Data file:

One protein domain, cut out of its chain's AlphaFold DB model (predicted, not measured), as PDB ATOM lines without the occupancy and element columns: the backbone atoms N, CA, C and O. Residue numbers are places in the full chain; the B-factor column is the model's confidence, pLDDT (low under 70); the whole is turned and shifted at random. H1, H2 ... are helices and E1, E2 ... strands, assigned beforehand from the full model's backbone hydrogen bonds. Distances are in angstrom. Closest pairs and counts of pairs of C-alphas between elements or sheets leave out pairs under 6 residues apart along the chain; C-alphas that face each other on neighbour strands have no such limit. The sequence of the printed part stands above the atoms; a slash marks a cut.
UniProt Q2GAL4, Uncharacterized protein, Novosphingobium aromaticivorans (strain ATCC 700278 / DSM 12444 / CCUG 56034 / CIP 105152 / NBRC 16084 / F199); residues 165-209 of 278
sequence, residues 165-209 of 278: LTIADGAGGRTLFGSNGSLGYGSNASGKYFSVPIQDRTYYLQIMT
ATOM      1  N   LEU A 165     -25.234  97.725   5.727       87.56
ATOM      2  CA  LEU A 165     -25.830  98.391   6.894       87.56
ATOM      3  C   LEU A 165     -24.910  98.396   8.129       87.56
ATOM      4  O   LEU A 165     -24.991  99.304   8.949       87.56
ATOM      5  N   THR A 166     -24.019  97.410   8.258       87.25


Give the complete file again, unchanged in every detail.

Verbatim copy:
One protein domain, cut out of its chain's AlphaFold DB model (predicted, not measured), as PDB ATOM lines without the occupancy and element columns: the backbone atoms N, CA, C and O. Residue numbers are places in the full chain; the B-factor column is the model's confidence, pLDDT (low under 70); the whole is turned and shifted at random. H1, H2 ... are helices and E1, E2 ... strands, assigned beforehand from the full model's backbone hydrogen bonds. Distances are in angstrom. Closest pairs and counts of pairs of C-alphas between elements or sheets leave out pairs under 6 residues apart along the chain; C-alphas that face each other on neighbour strands have no such limit. The sequence of the printed part stands above the atoms; a slash marks a cut.
UniProt Q2GAL4, Uncharacterized protein, Novosphingobium aromaticivorans (strain ATCC 700278 / DSM 12444 / CCUG 56034 / CIP 105152 / NBRC 16084 / F199); residues 165-209 of 278
sequence, residues 165-209 of 278: LTIADGAGGRTLFGSNGSLGYGSNASGKYFSVPIQDRTYYLQIMT
ATOM      1  N   LEU A 165     -25.234  97.725   5.727       87.56
ATOM      2  CA  LEU A 165     -25.830  98.391   6.894       87.56
ATOM      3  C   LEU A 165     -24.910  98.396   8.129       87.56
ATOM      4  O   LEU A 165     -24.991  99.304   8.949       87.56
ATOM      5  N   THR A 166     -24.019  97.410   8.258       87.25